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A week ago, I published an article, "Considering High-DGR Dividend Growth Stocks," in which I analyzed the Dividend Champions (CCC) for lower yielding stocks than I usually analyze. I looked for stocks with minimum yields of 2.0% compared to my usual 2.7%. To compensate for the lower yields, I demanded higher dividend growth rates (DGR) than I usually use: I set my DGR cutoff at 8.5%.

That exercise went well, but from the comment stream it became clear that another minimum I required was not popular: A 10-year record of increasing dividends. That eliminated a whole category from the CCC document, namely Dividend Challengers, which are stocks that have delivered 5-9 consecutive years of dividend increases.

So in this article, I will examine the 158 Challengers in the most recent CCC document. My process of weeding through the Challengers is similar to last time:

  • Sort by Yield. I eliminated all stocks with yields under 2.0%. The number of stocks remaining was 107.
  • Sort by Most Recent increase. Typically, this is the 2013 increase, although it could be the 2012 increase for stocks that have not yet raised in 2013. I eliminated those whose most recent increase was less than 8.5%. That left 45 stocks.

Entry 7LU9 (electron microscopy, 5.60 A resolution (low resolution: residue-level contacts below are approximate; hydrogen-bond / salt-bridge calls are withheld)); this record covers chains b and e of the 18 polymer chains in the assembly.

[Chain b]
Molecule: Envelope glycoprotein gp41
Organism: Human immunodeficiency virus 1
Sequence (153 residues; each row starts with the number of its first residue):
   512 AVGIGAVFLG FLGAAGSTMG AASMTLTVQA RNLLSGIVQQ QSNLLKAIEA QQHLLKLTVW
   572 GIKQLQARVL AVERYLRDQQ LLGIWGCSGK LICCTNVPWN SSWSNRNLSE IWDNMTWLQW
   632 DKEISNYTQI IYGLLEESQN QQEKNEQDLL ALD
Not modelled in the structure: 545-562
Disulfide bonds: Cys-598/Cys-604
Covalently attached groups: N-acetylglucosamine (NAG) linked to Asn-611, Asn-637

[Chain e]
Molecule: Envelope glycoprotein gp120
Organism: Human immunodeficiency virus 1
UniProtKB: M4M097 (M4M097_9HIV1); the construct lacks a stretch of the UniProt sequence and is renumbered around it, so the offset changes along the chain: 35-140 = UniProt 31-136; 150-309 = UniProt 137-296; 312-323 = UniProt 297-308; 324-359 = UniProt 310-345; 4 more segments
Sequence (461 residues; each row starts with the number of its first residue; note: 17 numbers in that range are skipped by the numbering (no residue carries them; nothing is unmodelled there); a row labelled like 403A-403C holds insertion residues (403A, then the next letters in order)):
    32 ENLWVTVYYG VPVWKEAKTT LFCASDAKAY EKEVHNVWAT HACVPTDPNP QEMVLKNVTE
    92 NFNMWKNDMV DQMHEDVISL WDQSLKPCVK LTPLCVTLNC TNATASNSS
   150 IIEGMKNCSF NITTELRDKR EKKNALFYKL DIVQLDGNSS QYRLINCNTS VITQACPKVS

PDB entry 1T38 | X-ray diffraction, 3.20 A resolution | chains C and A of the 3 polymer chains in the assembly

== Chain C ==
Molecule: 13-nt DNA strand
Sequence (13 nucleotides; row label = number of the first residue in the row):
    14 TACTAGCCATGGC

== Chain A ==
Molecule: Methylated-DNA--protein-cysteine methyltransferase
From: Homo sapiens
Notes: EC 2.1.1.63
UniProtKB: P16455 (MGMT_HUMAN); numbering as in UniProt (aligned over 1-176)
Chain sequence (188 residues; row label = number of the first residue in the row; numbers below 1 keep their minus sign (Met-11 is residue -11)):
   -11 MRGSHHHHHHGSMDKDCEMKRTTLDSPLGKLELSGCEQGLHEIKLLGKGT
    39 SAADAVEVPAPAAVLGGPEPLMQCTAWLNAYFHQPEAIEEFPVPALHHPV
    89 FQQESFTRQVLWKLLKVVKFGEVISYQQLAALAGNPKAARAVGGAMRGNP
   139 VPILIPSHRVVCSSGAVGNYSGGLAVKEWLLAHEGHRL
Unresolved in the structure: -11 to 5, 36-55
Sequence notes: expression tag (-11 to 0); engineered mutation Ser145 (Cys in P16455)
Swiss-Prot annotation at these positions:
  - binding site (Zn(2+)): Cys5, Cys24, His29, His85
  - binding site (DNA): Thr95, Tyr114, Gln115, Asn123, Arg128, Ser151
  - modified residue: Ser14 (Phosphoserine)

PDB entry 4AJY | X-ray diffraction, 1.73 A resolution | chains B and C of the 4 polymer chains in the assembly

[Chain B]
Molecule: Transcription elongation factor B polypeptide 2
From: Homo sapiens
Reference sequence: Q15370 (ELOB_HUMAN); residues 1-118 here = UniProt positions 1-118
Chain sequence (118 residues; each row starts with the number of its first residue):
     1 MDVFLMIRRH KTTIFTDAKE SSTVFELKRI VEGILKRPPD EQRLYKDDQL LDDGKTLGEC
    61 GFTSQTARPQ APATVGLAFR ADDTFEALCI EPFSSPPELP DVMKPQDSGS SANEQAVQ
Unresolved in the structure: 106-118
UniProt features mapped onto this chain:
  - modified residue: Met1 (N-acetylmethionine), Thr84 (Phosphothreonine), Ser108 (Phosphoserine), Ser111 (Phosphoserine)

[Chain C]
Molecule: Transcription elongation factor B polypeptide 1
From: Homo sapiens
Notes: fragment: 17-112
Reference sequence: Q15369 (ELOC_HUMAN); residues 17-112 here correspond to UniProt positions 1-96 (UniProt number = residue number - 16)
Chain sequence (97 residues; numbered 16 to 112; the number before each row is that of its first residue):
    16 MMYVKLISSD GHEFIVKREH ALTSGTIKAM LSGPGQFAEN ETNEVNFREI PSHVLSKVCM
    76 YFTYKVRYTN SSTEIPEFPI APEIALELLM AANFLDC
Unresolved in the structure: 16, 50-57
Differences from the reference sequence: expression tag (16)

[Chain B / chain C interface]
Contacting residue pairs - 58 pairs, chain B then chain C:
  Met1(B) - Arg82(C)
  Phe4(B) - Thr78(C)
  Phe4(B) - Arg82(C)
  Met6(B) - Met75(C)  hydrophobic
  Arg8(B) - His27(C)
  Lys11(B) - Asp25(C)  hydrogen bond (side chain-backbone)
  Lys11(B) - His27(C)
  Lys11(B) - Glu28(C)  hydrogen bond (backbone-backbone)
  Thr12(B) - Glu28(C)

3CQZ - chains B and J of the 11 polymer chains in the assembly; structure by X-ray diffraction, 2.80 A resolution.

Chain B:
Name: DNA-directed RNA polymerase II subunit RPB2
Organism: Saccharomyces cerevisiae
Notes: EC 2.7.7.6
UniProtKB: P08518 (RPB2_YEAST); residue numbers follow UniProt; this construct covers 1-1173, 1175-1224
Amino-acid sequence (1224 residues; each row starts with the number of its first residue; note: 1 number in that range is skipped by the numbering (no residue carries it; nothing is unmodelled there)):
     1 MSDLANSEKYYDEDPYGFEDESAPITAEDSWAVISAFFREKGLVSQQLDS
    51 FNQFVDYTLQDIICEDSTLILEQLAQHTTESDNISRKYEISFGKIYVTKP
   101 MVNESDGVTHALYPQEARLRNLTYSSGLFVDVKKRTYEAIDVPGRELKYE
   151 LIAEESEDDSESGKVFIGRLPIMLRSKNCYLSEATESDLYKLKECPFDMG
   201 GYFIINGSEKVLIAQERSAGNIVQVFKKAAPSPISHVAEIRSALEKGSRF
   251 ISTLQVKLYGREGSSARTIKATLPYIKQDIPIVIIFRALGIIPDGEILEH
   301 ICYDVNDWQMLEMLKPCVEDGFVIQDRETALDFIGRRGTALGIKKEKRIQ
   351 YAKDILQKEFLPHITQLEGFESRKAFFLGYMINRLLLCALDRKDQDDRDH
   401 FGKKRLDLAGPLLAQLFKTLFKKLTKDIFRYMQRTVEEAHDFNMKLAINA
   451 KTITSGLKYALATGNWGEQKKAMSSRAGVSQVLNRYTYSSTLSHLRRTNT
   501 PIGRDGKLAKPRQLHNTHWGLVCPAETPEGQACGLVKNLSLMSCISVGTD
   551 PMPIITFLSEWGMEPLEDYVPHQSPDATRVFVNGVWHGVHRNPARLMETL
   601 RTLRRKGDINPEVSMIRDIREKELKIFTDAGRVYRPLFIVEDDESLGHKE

• Sort by 1-year, 3-year and 5-year DGRs. I eliminated all stocks that did not show all three DGRs to be 8.5% or more. The total passing this test was 28 stocks.
  • Eliminate stocks whose most recent increase was more than 12 months ago (there were 3 such stocks), one that is being acquired, and one whose price is less than $5.

That left 23 stocks. As in the earlier article, I'm presenting them in three tables.

  • Table 1: Stocks with current yields of 2.7% or greater.
  • Table 2: Stocks which display a declining DGR each step of the way. That is, they display this sequence: Most Recent Increase < 1-year DGR &lt; 3-year DGR &lt; 5-year DGR.
  • Table 3: The remaining stocks with yields between 2.0% and 2.7%.

The final column of each table shows a projected yield on cost after 5 years. I will discuss this calculation after the tables.

Table 1: High DGR Challengers with Yields > 2.7% and No Consistent Pattern of Declining DGR

Stock

Ticker

No.

Years

Yield %

MR %

1-year %

3-year %

5-year %

Lowest %

YOC after 5 years

%

High Country Bancorp

OTCPK:HCBC

5

4.75

27

25

28

20

20

11.8

Darden Restaurants

DRI

9

4.76

10

24

27

26

10

7.7

Safeway

SWY

9

3.09

14

21

21

20

14

5.9

Lazard

LAZ

6

2.82

25

26

19

16

16

5.9

Raytheon

RTN

9

2.92

10

16

17

14

10

4.7

United Financial Bancorp

UBNK

8

2.81

10

12

11

10

10

4.5

Baxter International

BAX

7

2.82

9

17

12

16

9

4.3

Table 2: High DGR Stocks with Consistently Declining DGRs

Stock

Ticker

No.

Years

Yield %

MR %

1-year %

3-year %

5-year %

Lowest %

YOC after 5 years

Rogers Communications

RCI

9

4.25

10

10

18

38

10

6.8

Equity LifeStyle Properties

ELS

9

2.88

14

18

19

26

14

5.5

Steris

STE

9